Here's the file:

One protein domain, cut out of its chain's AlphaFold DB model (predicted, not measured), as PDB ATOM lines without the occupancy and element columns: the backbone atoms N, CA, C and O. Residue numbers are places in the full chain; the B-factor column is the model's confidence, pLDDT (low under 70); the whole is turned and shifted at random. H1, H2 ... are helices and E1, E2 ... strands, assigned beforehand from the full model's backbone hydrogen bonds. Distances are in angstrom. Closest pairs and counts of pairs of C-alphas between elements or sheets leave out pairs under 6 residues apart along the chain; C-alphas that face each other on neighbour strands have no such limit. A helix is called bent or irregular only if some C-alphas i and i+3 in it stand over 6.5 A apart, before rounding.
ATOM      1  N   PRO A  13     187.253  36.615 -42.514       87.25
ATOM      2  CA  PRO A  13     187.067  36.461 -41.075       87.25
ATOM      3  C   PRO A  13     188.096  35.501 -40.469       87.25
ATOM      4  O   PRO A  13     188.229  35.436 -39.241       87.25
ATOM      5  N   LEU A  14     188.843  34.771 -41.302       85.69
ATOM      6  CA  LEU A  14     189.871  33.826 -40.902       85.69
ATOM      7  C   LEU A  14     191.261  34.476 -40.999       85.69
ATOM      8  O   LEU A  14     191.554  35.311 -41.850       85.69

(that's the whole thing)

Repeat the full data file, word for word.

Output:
One protein domain, cut out of its chain's AlphaFold DB model (predicted, not measured), as PDB ATOM lines without the occupancy and element columns: the backbone atoms N, CA, C and O. Residue numbers are places in the full chain; the B-factor column is the model's confidence, pLDDT (low under 70); the whole is turned and shifted at random. H1, H2 ... are helices and E1, E2 ... strands, assigned beforehand from the full model's backbone hydrogen bonds. Distances are in angstrom. Closest pairs and counts of pairs of C-alphas between elements or sheets leave out pairs under 6 residues apart along the chain; C-alphas that face each other on neighbour strands have no such limit. A helix is called bent or irregular only if some C-alphas i and i+3 in it stand over 6.5 A apart, before rounding.
ATOM      1  N   PRO A  13     187.253  36.615 -42.514       87.25
ATOM      2  CA  PRO A  13     187.067  36.461 -41.075       87.25
ATOM      3  C   PRO A  13     188.096  35.501 -40.469       87.25
ATOM      4  O   PRO A  13     188.229  35.436 -39.241       87.25
ATOM      5  N   LEU A  14     188.843  34.771 -41.302       85.69
ATOM      6  CA  LEU A  14     189.871  33.826 -40.902       85.69
ATOM      7  C   LEU A  14     191.261  34.476 -40.999       85.69
ATOM      8  O   LEU A  14     191.554  35.311 -41.850       85.69